Page:Popular Science Monthly Volume 30.djvu/856

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THAT "the days of superstition are past" is an announcement frequently and triumphantly made by those who advocate the disestablishment or destruction of any institution or belief that happens not to be in accordance with their own interests or theories. Little, indeed, must such speakers know of the minds, not only of the poorer classes, but of those whose education, as one would suppose, should have raised them above the influence of the grosser and more vulgar forms of superstition. We are not now speaking of the newly invented astral bodies or telepathy; these are the latest refinements of spiritualism, and may die out; we refer to the fine old-fashioned belief in ghosts, witches, wizards, and "uncanniness," which is still far more prevalent than even the believers themselves realize, they being usually more or less ashamed of and reticent as to the faith that is in them.

Mr. Hardy, who has an unusual knowledge of rustic life and habits of thought, in a recent novel, "The Mayor of Casterbridge," gave a wonderful sketch of a local soothsayer, his patrons, and his profits; and though the date of the story lies as far as some fifty or more years behind us, there can be. little doubt that the sorcerers of whom "Wide-oh" is the type still flourish in our midst. To this fact the daily papers bear witness, since we often read of some wretched old woman being haled before the bench, and sentenced to fine or a term of imprisonment for pretending to tell the fortunes of servant-girls with a pack of dirty cards or the dregs in a coffee-cup, though, by-the-way, there is considerable inconsistency in a legislation which punishes the old woman and yet permits turf-touters to advertise with impunity that they have the winner of the next three Derbies in their pockets, and are willing to part with the information on the transference of a certain number of half-crowns from those of a credulous public. Still, though the wise woman, usually a denizen of cities, is occasionally caught napping, owing perhaps to an infelicitous habit of mixing up magic with the reception of stolen goods, the wise man of the provinces is more wide-awake and carries on his trade without interference from the police, his specialty being the cure of warts, toothache, and certain cattle-diseases by incantation or other mystic rites.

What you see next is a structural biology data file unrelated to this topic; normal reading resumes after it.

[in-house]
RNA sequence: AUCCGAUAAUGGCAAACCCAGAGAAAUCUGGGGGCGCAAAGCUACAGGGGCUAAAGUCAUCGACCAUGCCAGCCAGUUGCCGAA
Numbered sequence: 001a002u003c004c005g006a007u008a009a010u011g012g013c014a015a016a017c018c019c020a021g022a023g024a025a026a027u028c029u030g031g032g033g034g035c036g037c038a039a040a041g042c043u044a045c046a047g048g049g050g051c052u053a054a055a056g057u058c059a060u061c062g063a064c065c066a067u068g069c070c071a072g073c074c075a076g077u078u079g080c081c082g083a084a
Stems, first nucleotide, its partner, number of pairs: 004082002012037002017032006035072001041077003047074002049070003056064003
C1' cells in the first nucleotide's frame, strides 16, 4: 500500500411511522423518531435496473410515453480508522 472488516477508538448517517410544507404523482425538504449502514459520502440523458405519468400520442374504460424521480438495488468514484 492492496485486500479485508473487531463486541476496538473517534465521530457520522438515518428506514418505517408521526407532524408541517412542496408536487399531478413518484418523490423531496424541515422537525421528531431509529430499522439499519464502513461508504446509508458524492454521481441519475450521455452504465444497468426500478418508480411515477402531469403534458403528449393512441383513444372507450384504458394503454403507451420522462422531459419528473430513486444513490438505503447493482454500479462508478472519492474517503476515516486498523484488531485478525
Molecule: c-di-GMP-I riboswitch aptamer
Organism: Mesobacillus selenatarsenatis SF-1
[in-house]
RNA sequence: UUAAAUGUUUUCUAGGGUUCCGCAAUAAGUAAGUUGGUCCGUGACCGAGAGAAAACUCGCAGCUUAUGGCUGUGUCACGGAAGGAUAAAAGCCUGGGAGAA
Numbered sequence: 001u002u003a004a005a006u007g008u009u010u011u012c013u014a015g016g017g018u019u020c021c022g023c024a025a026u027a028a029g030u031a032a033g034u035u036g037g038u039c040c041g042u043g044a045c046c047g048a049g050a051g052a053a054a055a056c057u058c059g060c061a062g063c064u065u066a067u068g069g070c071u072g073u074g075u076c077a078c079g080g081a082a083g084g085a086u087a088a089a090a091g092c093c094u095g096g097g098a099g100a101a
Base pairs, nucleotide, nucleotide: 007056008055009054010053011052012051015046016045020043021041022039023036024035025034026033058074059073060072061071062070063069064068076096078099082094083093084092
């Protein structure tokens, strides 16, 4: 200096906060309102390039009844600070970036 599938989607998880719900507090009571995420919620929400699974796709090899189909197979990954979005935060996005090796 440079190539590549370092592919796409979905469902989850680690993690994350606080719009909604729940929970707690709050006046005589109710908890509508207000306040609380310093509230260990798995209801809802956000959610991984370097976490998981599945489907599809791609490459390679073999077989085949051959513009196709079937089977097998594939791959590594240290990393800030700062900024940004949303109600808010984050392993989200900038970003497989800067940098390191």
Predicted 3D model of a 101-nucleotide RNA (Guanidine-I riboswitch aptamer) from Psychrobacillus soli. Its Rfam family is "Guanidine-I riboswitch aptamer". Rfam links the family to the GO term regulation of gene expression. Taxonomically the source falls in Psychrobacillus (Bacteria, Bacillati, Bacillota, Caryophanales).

We happened not long ago to meet a young, well-to-do, and well-educated farmer in a market town not on a market day, and in the course of conversation casually asked what particular business he had on hand. "A very bad toothache," he replied. The next and natural question was to inquire if he had "been and had it out." Blushing to his eyes he said: "I dare say you'll think me very foolish, sir, but I've been to a wise man to have the pain charmed away. Folks say as he's